An important condition for the study of microdontine-ant relationships is the ability to identify larvae and pupae, because it is not always feasible to rear adults (Garnett et al. 1990). Detailed knowledge of the morphology of immature developmental stages might also be useful for analyzing the phylogeny of Microdontinae. While descriptions and identification keys to immature stages are available for some Holarctic species (Wheeler 1908, 1910; Greene 1923a, 1923b, 1955; Dixon 1960; Novak et al. 1977; Garnett et al. 1990), no keys and only one general description for a Neotropical species (Wheeler 1924) were available.
During fieldwork in secondary forests of coastal southern Brazil, microdontine pupae were found in bromeliads (Bromeliaceae) inhabited by ants. Bromeliaceae are a monocot plant family mainly distributed in the Neotropics and neighboring subtropical regions (Benzing 2000). Within the microcosms of their leaf rosettes, they harbor a highly diverse range of aquatic and terrestrial animals that are frequently associated with ants (Dejean and Olmsted 1997; Frank and Lounibos 2008; Camargo and Oliveira 2012). In spite of this diversity, no immature specimens of microdontine species had been found or identified in bromeliads prior to the current study.
In order to obtain more data about immature stages of the hoverfly Pseudomicrodon biluminiferus (Hull) (Diptera: Syrphidae) and to analyze the animal-bromeliad relationship, there were two aims of the present study. The first was to describe the biology, ecology, and host-parasite interactions of the Neotropical species P. biluminiferus for comparison with species of temperate regions. The second aim was to provide detailed morphological descriptions of immature stages and adults. During the authors' research on P. biluminiferus, immature specimens of another microdontine species were found. Data on this finding are presented and briefly discussed. Aside from morphology, most results about microdontine larvae concern the 3rd instar because 1st and 2nd instar larvae were rarely found.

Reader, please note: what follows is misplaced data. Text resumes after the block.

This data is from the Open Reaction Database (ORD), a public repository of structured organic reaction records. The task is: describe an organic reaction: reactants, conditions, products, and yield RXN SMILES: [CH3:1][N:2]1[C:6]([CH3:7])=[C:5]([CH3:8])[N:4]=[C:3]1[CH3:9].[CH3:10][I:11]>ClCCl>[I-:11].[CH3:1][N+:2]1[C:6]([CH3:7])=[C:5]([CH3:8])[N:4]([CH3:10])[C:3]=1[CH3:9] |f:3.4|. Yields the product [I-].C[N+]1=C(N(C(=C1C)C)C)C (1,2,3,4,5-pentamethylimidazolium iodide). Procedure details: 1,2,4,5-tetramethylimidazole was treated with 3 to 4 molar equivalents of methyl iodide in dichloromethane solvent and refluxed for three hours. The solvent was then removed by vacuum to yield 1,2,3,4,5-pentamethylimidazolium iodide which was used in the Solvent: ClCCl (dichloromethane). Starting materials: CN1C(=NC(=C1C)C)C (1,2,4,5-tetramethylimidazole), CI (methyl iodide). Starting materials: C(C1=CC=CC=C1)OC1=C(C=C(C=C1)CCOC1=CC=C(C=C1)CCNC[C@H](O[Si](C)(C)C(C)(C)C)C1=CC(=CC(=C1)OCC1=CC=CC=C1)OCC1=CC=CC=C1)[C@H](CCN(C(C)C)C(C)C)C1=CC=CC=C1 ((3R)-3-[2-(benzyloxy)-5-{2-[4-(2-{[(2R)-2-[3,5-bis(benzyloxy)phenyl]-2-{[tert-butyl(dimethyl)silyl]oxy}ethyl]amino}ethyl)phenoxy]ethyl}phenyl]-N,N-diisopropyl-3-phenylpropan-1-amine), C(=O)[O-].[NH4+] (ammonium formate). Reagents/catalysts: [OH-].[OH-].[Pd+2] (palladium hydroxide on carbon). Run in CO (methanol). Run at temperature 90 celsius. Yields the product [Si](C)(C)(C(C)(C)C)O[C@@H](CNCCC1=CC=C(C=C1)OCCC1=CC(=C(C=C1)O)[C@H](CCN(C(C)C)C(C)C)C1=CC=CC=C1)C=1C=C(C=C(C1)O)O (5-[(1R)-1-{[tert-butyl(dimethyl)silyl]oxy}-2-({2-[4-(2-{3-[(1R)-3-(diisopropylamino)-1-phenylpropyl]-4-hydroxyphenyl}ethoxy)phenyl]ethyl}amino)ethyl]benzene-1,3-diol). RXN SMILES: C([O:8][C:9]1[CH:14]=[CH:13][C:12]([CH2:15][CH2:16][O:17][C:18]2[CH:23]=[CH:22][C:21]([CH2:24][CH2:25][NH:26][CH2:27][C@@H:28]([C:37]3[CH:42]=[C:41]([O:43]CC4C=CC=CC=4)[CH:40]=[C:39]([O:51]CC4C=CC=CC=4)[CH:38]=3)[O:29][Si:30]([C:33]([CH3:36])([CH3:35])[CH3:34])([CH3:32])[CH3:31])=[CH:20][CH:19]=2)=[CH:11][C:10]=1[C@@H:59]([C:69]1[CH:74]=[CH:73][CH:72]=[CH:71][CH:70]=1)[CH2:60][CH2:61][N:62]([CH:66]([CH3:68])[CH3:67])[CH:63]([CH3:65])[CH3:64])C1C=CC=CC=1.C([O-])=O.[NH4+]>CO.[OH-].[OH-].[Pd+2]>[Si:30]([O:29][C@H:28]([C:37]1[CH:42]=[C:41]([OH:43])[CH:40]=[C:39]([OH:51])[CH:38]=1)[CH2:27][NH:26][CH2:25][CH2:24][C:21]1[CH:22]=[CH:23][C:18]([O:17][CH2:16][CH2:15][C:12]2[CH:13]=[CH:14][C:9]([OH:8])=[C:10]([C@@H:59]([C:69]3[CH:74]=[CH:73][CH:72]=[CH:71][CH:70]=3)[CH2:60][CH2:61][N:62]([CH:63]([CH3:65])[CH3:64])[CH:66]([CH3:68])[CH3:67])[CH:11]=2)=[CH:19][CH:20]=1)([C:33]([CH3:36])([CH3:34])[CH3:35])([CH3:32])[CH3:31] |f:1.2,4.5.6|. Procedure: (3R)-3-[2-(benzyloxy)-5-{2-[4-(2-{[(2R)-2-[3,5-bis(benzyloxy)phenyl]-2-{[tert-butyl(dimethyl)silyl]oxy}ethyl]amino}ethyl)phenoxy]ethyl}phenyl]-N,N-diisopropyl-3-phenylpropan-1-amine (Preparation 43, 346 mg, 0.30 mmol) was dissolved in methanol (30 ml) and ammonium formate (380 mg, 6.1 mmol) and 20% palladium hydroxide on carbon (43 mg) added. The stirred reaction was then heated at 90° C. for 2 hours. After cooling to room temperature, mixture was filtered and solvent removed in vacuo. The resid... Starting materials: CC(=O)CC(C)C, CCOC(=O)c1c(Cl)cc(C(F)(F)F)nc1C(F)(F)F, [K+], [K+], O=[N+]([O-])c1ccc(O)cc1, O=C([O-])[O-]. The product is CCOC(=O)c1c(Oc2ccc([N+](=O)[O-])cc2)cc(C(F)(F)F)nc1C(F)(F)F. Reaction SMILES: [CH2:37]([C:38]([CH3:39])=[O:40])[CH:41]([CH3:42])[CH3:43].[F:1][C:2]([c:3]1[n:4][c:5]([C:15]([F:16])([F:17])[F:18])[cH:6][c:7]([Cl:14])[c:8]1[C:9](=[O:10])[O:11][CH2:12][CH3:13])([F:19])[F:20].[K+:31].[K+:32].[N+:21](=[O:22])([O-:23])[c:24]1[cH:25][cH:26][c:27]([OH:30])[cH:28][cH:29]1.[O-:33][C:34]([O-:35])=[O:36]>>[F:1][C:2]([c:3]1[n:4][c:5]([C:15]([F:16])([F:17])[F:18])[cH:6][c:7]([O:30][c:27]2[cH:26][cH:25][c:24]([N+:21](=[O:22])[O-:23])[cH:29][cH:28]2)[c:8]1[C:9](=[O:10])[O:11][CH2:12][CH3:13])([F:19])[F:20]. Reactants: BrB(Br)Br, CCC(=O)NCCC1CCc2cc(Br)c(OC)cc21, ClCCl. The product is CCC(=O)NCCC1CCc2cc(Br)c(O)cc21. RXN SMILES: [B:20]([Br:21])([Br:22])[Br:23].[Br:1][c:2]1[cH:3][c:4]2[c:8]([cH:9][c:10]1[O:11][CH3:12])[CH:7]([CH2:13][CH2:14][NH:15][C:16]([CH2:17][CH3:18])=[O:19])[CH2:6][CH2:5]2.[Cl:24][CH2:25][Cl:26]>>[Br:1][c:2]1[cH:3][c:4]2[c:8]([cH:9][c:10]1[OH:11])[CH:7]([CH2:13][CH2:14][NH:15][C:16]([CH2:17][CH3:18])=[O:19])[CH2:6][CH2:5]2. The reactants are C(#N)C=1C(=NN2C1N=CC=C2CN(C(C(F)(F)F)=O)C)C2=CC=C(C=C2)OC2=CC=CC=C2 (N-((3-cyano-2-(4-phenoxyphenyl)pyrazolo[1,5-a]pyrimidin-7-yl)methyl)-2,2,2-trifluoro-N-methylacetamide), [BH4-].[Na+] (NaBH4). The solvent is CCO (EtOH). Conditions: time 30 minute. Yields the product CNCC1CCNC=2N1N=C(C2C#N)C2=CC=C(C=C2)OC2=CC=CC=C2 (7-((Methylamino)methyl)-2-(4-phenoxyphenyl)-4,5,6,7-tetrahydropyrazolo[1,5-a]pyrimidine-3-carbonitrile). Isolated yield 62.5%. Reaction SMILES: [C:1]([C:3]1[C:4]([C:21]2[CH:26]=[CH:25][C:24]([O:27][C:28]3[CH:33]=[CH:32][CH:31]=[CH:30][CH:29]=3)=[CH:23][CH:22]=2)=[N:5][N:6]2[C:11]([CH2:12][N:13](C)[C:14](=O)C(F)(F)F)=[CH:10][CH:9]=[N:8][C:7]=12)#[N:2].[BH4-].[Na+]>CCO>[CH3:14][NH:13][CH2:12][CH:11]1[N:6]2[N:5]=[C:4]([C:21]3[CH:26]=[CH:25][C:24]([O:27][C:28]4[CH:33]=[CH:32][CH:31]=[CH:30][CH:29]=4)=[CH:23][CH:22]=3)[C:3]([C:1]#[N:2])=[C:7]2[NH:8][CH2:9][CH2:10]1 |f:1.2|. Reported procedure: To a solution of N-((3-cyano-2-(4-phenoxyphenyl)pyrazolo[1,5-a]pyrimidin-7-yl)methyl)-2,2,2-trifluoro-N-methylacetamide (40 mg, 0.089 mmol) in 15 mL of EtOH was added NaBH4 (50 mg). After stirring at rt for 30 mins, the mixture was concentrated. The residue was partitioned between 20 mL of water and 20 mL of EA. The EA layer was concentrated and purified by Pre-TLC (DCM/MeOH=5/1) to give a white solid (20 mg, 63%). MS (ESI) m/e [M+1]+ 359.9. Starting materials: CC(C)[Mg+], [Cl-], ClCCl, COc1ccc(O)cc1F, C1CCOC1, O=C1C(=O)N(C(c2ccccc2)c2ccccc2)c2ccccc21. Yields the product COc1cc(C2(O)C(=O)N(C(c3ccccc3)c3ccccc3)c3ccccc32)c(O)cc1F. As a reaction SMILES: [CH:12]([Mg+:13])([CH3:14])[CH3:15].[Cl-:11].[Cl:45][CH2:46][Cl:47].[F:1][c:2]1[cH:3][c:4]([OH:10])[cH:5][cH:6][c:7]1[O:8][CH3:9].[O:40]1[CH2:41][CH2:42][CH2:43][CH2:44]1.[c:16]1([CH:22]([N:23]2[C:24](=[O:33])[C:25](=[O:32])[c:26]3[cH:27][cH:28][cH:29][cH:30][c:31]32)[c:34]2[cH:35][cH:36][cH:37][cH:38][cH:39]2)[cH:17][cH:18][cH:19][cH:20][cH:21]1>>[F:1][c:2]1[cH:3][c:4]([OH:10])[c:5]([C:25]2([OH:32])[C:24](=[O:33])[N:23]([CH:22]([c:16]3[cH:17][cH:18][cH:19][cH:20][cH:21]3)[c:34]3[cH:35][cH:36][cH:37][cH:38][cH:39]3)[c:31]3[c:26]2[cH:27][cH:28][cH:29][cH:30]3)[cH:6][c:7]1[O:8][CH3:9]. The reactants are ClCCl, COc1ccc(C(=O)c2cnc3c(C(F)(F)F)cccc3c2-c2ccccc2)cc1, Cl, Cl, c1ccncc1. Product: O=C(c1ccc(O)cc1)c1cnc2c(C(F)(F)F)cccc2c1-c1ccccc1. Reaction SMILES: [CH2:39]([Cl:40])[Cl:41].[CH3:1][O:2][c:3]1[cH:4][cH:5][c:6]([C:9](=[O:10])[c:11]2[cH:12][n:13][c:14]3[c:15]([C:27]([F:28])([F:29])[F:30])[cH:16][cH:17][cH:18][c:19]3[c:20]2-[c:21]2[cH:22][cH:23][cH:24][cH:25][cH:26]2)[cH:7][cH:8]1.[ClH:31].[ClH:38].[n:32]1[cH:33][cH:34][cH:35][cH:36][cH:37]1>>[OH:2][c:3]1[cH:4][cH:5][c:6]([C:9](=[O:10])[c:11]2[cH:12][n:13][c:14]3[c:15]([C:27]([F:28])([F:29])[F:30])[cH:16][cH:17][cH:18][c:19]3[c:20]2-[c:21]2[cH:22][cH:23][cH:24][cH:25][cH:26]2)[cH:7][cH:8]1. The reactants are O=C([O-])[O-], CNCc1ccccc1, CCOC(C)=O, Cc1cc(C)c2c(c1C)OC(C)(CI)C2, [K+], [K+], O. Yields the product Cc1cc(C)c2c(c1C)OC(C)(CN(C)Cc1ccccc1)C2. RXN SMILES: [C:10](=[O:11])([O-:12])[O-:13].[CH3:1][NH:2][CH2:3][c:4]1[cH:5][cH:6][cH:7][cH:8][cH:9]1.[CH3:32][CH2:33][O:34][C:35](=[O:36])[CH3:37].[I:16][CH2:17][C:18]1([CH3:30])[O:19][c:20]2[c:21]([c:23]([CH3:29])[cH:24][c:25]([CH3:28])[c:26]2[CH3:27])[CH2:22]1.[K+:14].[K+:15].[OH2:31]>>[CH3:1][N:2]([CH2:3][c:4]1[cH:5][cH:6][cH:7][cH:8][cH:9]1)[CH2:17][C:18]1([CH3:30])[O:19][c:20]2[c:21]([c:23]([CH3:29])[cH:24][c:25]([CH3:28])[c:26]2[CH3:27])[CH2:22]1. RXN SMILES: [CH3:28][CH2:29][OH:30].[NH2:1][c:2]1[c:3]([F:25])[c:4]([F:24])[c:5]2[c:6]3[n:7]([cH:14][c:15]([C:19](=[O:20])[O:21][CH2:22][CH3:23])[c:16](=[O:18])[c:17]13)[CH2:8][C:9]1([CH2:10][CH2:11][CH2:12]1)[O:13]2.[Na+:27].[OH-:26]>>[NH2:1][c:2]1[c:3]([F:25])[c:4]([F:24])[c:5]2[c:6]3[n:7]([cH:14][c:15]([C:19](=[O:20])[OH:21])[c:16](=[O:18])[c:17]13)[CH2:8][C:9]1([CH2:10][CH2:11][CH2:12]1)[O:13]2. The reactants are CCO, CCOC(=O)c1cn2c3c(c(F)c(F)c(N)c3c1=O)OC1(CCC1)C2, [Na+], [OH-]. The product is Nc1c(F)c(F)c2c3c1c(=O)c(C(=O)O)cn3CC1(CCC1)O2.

Materials and Methods
Sample acquisition and studies on developmental biology and ecology
Fieldwork was carried out between December 2005 and April 2010 on a mountainside covered with secondary forest in Santo Antônio de Lisboa (27°30′ S, 48°30′ W) within the district of Florianópolis on Santa Catarina Island in southern Brazil. The first microdontine specimens were found in ant nests within terrestrial bromeliad rosettes (Figure 1A, B, D). To find more specimens, about 300–400 bromeliad rosettes were examined in the field along trails from August to February, and once during April. Bromeliad rosettes were mainly of the species Aechmea lindenii (E. Morren) Baker (Poales: Bromeliaceae) (Schmid et al. 2010) and A. nudicaulis (L.) Grisebach (Figure 1A, B), and were examined for the presence of ants and immature microdontine specimens (Figure 1D, E). To assess the infestation rate of ant colonies by Microdontinae, 33 ant nests within Aechmea spp. were examined for microdontine brood on 5 November (N = 20), 15 November (N = 8), and 4 December 2008 (N = 5), in a different section of the forest each time. To estimate the number of brood items per colony, five ant nests were thoroughly searched for microdontine larvae, pupae, and fresh puparia by breaking the bromeliad rosettes apart leaf by leaf.